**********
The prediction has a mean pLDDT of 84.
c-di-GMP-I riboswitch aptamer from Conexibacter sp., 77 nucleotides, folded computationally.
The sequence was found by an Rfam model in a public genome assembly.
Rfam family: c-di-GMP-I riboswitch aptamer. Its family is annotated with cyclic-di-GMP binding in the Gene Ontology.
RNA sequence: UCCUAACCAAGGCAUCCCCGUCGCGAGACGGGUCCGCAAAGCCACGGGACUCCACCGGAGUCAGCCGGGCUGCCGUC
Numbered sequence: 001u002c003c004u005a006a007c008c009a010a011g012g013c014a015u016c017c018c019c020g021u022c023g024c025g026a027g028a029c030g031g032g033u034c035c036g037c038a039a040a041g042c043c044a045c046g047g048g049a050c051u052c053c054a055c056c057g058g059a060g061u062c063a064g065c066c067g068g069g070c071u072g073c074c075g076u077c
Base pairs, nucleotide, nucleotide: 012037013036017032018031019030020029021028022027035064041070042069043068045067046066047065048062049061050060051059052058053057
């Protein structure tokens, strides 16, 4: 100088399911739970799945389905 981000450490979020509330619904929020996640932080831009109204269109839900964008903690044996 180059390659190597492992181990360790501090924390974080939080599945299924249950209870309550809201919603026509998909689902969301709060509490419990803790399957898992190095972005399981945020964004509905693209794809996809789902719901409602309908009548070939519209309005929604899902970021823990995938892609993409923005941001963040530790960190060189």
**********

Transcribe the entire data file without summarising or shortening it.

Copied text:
The prediction has a mean pLDDT of 84.
c-di-GMP-I riboswitch aptamer from Conexibacter sp., 77 nucleotides, folded computationally.
The sequence was found by an Rfam model in a public genome assembly.
Rfam family: c-di-GMP-I riboswitch aptamer. Its family is annotated with cyclic-di-GMP binding in the Gene Ontology.
RNA sequence: UCCUAACCAAGGCAUCCCCGUCGCGAGACGGGUCCGCAAAGCCACGGGACUCCACCGGAGUCAGCCGGGCUGCCGUC
Numbered sequence: 001u002c003c004u005a006a007c008c009a010a011g012g013c014a015u016c017c018c019c020g021u022c023g024c025g026a027g028a029c030g031g032g033u034c035c036g037c038a039a040a041g042c043c044a045c046g047g048g049a050c051u052c053c054a055c056c057g058g059a060g061u062c063a064g065c066c067g068g069g070c071u072g073c074c075g076u077c
Base pairs, nucleotide, nucleotide: 012037013036017032018031019030020029021028022027035064041070042069043068045067046066047065048062049061050060051059052058053057
């Protein structure tokens, strides 16, 4: 100088399911739970799945389905 981000450490979020509330619904929020996640932080831009109204269109839900964008903690044996 180059390659190597492992181990360790501090924390974080939080599945299924249950209870309550809201919603026509998909689902969301709060509490419990803790399957898992190095972005399981945020964004509905693209794809996809789902719901409602309908009548070939519209309005929604899902970021823990995938892609993409923005941001963040530790960190060189």